Under the order, government-issued cards that transmit federal benefits such as Social SecuritySecurity will have microchips embedded instead of the usual magnetic strips, as well as associated PINs like those typically used for consumer debit cards. A replacement program for the cards is set to begin on Jan. 1 of next year, with the goal to have more than 1 million such cards issued by the end of the year, Obama said at the federal Consumer Financial Protection Bureau, according to a press release. Alles zu Security auf CIO.de
The order comes following a spate of breaches of payment systems at major retailers including Home Depot, Kmart and Target, which have affected more than 100 million Americans over the past year, according to figures published by the White House.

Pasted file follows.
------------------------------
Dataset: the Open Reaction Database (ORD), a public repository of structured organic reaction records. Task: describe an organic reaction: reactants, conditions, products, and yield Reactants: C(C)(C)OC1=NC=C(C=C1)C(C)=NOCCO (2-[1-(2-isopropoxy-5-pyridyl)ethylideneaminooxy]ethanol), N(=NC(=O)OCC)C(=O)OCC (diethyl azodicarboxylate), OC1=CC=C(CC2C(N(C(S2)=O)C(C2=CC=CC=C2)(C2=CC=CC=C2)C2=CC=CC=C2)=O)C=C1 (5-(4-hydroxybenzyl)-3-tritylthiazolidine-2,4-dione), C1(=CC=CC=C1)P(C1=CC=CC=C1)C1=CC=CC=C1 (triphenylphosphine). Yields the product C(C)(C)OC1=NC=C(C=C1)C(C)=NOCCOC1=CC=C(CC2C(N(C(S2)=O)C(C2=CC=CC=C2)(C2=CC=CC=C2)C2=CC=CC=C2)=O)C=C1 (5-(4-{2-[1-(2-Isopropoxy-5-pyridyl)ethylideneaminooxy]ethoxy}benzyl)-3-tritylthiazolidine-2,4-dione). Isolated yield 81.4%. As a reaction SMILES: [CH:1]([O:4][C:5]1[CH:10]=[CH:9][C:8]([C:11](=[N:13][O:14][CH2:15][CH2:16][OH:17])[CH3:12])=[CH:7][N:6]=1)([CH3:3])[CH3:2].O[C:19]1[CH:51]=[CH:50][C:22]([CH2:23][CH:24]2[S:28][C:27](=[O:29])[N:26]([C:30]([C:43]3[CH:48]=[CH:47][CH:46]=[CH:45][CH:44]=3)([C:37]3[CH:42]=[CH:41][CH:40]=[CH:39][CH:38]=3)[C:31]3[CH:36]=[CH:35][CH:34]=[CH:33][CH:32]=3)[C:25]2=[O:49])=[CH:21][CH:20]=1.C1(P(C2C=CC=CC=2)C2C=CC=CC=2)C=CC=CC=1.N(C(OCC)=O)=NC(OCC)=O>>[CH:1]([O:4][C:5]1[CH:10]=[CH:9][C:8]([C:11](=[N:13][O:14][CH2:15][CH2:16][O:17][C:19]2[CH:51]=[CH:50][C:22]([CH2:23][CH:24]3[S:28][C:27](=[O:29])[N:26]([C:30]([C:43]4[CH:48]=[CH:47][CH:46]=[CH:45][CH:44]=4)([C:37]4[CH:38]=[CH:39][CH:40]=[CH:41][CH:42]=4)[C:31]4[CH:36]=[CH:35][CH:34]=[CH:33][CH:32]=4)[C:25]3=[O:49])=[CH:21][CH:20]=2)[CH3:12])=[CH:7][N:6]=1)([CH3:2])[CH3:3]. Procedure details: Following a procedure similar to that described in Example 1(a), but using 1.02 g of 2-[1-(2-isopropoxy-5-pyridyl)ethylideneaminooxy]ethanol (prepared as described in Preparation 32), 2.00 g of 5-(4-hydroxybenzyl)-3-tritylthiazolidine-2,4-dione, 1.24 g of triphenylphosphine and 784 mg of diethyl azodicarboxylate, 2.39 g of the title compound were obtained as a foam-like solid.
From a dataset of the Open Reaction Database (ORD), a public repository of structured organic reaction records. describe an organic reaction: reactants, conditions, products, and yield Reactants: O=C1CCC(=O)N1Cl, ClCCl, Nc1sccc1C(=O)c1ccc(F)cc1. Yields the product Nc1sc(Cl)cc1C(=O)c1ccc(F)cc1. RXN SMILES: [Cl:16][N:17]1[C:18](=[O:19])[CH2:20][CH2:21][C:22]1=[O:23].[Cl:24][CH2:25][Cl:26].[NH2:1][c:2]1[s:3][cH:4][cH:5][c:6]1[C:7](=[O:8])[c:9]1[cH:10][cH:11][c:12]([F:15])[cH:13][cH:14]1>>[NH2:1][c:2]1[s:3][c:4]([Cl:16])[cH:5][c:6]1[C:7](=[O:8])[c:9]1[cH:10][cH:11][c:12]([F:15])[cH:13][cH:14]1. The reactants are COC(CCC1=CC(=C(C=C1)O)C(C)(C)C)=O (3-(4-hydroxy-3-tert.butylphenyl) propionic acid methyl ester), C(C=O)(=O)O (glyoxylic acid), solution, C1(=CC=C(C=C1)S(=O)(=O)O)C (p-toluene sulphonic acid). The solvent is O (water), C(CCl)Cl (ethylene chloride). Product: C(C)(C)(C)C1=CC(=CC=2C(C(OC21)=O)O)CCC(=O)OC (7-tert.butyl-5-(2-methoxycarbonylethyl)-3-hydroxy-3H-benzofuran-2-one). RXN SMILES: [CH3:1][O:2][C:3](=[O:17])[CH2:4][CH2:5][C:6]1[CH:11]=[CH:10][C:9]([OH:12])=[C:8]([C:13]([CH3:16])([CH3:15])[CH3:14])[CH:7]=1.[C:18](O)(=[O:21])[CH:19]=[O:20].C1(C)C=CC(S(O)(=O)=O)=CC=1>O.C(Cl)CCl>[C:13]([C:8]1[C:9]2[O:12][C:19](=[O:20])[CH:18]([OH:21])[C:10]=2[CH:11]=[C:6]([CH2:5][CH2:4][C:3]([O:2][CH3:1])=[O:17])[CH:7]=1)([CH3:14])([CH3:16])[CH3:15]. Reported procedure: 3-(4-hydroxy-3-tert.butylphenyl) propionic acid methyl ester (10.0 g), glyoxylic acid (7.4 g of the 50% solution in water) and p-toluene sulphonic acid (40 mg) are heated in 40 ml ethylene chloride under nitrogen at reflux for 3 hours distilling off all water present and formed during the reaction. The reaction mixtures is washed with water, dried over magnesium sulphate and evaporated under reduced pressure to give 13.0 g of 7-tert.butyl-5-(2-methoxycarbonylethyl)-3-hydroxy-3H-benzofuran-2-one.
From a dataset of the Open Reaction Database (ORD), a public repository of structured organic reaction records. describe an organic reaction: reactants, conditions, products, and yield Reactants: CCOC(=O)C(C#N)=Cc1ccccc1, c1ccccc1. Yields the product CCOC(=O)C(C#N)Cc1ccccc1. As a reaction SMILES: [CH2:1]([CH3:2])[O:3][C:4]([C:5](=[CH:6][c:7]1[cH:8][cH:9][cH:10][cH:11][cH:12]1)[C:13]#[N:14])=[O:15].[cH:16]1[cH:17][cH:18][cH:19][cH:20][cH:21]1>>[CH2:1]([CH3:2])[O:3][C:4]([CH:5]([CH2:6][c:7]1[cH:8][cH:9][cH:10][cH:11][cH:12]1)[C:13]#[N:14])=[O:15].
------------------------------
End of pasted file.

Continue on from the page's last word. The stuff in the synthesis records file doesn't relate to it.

A chip-and-PIN system, which is already standard in Europe, is designed to make it harder for cyber thieves to steal payment card information. The technology requires special readers to scan the chip, plus the entry of a PIN that only the cardholder knows. For credit cards, it's essentially a two-step authentication procedure that's supposed to be superior to the use of a magnetic strip and a signature.
Also, because a unique code is generated by the chip each time, it's more difficult for criminals to create fraudulent card copies, the thinking goes.
Chip-and-PIN isn't foolproof, however. One possible danger: Hackers may load their own specialized software onto the reader systems to capture the data.